It seems you all enjoyed reading my post yesterday, so I thought I may elaborate. I hope I don't get boring!
My first experience with a culture other than my own was at age 12 when my family hosted a foreign exchange student from Madrid. We thought it was so funny when he wore a bikini swimsuit to the lake, complained his mouth was on fire with MILD salsa and refused corn on the cob because that is what pigs eat.
Well, the tables turned when I was 16 and went to live with a family in Madrid. They laughed at me when I accidentally told them I was pregnant instead of embarrased making myself even more embarrased..... not more pregnant. They were amazed at my white skin, blond hair and "outdated" clothing styles. And, when I told them I had 4 siblings, they nearly fell over in shock!!!
This was also my first experience with American stereotyping. Many families refused to let their children associate with me because they were sure that being American, I would be just like the wild girls on Beveryly Hills 90210 (a popular show at the time). However, after a few weeks I was friends with them all!
The most shocking things to me, at 16, about Spain were:
1. The bidets next to the toilets. I'd never seen one before.
2. The moveable walkways in the mall. I had only seen those in airports.
3. The meat markets and seeing a chicken actually plucked. We are so removed from our food in the states!
My favorite things about Spain were:
1. The people.
2. Chocolate dipped, rolled up pastry hearts, Nocilla, and coke from a bottle (the only way it was served at the time).
3. The festival for the patron saint of Segovia, although I can no longer remember who he was.
And, a bit about the food:
1. The first morning there I opted for Frosted Flakes. It was recognizeable. I like cereal. How could I go wrong? Well, I'll tell you....... shelf milk! YUCK!!! I never did acquire a taste for it and chose a peach for breakfast ever after.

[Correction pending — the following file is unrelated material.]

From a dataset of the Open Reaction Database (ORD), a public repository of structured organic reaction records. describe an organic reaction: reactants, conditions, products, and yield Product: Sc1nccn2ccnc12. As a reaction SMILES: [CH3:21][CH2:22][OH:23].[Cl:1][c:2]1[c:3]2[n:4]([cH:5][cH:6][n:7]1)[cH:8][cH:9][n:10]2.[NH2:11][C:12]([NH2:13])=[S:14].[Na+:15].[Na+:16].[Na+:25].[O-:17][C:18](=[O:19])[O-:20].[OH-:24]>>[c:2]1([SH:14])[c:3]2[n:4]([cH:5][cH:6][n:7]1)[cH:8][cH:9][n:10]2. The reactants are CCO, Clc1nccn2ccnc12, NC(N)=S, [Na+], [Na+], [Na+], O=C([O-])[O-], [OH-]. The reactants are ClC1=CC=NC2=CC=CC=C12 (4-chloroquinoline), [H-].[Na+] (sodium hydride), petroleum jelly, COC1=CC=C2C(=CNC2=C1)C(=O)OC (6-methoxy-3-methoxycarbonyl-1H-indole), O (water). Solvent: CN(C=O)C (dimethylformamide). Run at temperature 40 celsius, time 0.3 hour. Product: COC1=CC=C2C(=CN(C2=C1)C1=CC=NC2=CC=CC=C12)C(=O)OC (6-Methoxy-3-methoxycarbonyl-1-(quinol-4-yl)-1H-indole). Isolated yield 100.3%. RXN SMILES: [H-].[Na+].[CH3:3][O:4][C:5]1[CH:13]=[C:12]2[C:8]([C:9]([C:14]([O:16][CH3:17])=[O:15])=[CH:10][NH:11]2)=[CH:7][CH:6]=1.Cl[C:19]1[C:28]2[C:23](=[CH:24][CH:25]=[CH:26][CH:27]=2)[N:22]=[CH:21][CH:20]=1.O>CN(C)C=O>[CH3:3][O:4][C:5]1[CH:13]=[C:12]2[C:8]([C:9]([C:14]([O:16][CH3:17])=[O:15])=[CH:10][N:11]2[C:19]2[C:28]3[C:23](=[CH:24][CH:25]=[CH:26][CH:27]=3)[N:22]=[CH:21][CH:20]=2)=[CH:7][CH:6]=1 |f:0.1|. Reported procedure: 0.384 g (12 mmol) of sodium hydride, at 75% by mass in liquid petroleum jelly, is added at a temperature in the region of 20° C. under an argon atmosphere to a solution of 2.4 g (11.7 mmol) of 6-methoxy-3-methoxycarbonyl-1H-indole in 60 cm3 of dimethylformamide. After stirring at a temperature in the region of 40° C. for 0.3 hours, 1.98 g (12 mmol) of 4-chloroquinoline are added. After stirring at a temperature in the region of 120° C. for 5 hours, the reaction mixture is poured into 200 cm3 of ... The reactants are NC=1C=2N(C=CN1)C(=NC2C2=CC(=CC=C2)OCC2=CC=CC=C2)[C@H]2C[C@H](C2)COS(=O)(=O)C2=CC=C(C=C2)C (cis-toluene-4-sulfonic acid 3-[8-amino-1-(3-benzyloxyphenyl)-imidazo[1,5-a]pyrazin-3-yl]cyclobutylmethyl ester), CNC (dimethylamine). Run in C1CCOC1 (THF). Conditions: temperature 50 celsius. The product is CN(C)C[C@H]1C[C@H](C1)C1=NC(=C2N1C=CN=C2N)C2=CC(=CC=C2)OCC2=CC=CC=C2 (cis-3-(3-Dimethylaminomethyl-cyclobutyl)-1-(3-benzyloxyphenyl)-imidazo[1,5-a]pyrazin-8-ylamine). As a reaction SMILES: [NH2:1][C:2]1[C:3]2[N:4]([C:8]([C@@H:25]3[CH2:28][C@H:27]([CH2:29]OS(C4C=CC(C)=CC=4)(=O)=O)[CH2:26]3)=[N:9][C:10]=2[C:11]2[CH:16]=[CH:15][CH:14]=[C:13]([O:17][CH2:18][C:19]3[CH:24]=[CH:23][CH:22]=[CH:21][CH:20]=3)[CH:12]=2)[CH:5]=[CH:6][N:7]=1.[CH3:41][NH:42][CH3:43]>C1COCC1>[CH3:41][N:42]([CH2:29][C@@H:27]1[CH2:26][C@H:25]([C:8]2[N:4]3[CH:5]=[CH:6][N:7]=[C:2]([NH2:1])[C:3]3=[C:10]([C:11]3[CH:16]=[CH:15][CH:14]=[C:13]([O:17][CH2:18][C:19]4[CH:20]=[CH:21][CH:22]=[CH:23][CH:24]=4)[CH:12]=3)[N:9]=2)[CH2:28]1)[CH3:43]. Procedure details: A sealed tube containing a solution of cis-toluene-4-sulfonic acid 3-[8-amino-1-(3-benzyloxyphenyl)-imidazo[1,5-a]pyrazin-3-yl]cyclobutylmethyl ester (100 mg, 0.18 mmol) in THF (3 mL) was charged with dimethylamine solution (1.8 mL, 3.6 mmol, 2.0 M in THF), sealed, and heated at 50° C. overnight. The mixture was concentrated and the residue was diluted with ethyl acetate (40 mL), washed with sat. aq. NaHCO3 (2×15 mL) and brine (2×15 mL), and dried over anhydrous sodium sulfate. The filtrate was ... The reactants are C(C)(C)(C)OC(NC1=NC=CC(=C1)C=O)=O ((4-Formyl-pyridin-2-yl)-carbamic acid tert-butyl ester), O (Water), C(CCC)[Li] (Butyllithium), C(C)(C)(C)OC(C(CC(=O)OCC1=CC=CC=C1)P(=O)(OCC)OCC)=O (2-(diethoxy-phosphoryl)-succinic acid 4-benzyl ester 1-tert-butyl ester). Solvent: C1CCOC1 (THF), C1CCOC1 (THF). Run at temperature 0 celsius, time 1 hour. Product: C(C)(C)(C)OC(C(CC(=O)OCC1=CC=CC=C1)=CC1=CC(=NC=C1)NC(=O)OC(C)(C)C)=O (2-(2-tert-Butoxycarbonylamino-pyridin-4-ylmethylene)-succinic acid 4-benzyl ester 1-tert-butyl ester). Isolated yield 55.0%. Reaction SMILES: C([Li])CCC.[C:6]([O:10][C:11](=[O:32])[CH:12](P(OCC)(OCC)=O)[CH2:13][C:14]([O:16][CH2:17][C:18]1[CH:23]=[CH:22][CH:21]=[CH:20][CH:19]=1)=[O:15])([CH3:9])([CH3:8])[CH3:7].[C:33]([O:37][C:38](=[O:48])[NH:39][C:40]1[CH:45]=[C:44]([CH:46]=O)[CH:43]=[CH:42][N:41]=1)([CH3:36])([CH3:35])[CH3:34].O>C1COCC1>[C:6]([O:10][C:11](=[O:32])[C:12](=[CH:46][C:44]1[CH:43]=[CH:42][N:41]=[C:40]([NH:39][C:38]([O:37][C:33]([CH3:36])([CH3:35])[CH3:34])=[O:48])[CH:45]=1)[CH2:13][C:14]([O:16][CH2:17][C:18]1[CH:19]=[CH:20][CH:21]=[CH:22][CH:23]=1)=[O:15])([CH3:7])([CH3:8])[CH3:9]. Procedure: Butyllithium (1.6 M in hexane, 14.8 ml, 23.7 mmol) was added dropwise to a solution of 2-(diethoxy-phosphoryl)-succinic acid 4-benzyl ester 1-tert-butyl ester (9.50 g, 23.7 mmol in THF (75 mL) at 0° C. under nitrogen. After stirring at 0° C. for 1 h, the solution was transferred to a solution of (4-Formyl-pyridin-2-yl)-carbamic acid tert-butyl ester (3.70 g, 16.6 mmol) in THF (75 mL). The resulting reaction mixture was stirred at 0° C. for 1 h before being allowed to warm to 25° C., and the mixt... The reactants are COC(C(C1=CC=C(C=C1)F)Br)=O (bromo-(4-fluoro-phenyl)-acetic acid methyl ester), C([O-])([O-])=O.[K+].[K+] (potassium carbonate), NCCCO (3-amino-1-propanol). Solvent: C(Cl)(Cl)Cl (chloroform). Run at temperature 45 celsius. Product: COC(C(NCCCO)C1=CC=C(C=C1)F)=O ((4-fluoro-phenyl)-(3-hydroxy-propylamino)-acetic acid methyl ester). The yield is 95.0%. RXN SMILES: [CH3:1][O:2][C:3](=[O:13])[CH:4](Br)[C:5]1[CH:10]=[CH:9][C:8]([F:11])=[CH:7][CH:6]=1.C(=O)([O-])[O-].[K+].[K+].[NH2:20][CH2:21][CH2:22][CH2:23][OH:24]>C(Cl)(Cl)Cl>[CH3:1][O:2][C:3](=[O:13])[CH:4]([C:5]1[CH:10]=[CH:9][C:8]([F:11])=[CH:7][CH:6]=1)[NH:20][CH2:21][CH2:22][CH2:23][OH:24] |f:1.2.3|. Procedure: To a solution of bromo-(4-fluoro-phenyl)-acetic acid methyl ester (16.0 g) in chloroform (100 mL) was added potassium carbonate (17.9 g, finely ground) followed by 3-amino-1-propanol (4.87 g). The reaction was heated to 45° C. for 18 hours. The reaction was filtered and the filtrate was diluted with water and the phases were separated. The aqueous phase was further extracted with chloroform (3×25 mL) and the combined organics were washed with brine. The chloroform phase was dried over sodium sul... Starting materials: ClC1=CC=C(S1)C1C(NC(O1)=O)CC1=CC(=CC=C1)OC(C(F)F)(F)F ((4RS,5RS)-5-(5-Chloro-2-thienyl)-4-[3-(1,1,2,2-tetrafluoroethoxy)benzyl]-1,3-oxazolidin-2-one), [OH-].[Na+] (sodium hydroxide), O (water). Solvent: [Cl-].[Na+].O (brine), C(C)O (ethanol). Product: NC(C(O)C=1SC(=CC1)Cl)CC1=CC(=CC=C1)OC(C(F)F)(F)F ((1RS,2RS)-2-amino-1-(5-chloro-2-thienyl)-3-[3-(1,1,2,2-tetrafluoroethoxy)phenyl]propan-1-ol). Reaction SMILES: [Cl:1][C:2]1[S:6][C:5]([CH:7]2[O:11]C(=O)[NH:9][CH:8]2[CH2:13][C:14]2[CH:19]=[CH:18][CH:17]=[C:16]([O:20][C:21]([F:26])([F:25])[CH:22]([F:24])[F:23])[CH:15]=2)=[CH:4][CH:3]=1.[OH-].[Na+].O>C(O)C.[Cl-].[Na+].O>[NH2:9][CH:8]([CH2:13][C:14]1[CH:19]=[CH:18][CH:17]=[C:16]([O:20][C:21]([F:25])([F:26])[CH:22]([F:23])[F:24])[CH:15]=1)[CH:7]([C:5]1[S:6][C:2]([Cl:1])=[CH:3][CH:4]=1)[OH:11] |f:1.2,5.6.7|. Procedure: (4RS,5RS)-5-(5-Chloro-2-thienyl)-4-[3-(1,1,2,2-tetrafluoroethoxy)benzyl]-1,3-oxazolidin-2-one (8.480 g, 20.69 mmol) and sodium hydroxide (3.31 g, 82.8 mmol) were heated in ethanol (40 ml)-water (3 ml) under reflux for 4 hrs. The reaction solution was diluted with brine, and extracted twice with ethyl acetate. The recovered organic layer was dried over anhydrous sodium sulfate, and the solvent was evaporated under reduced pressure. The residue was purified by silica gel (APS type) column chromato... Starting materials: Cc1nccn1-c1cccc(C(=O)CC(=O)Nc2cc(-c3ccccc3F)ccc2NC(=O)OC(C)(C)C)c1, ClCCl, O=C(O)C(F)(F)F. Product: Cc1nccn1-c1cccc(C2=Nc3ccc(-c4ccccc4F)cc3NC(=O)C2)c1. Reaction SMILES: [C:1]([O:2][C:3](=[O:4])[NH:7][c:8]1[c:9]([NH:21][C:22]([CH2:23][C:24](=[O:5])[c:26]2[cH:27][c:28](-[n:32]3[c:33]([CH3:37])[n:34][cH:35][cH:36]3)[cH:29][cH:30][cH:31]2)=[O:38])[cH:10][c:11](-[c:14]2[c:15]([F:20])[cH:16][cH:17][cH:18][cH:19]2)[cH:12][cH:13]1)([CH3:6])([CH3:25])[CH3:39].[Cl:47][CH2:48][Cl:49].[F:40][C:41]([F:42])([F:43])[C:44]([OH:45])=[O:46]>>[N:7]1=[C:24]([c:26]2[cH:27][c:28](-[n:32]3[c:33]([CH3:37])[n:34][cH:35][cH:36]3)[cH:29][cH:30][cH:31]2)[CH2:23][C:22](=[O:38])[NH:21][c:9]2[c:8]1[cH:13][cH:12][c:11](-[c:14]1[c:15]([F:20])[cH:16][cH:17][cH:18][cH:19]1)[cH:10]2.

2. Spanish olives are not the same, neither is Spanish pizza or Spanish cheeses. It's not that they're horrible... except for the olives, IMHO.... but if you're expecting what you're use to, it's quite shocking! My pizza had fish on it, need I say more.
3. Didn't Columbus go in search of spices? Well, I'm telling you either he didn't bring them back or the Spanish refused them! Their food was very bland to me and most of it tasted like strong olive oil! It was hard to choke down at first, but with time, I actually began to like it.
My next foreign experience wasn't until a few years ago when I went to South Africa. Again, people thought Americans would be like they see on TV: divorced, sleeping around and with no morals. So, I tried my best to be polite!
I have a lot of respect for South Africans of all descent. It is not an easy country to live in and they have many social problems to figure out. But they were very kind to us, even breaking one of Johannesburg's stereotypes (there is horrible crime there) when someone returned Eric's camera that he accidentally left at a table in the mall.
The country is beautiful, the animals are amazing and the fruit is delicious. Although, I wasn't a huge fan of biltong which is jerky made out of Kudu. I wasn't too hip on Kudu steaks either, but they weren't that bad.
Then, I went to Japan where I'm sure Eric was the tallest person in the entire country! I was second tallest. The Japanese seemed to love Americans and all things American. They are lovely, gracious and polite people. Being in Tokyo was like being in a super clean and safe New York with a little less diversity.
My first morning for breakfast, I enjoyed slug risotto. Yep, you read that right. I picked the rice dish thinking it would be safest. Upon closer inspection, I noticed that the dark bits that I thought were mushrooms had antennas. Living up to American stereotypes, we snuck out to Starbucks for breakfast after that!
To my surprise, I found that I really liked raw tuna sushi and I really didn't like pancake doll cookies, although they smelled wonderful (that's a funny, but long story). It was also surprising how unsettling it is to be in a country where you cannot recognize the alphabet, read a street sign or ask someone for help.
What I have found with all my travels is that people, although very different are very much the same. We all care about our families, our loved ones, our livehoods and being liked and appreciated by others. Those things are universal!
I'm sure China will have it's supply of culture shock and beauty just like everywhere else! I'll let you know what I think of it all when I get back. Until then, enjoy these Circa projects..... it is the crafting season afterall!
By Leah Killian
By Stace Michaud
By the way, Vanessa has been found! It seems she was hiding out in Canada.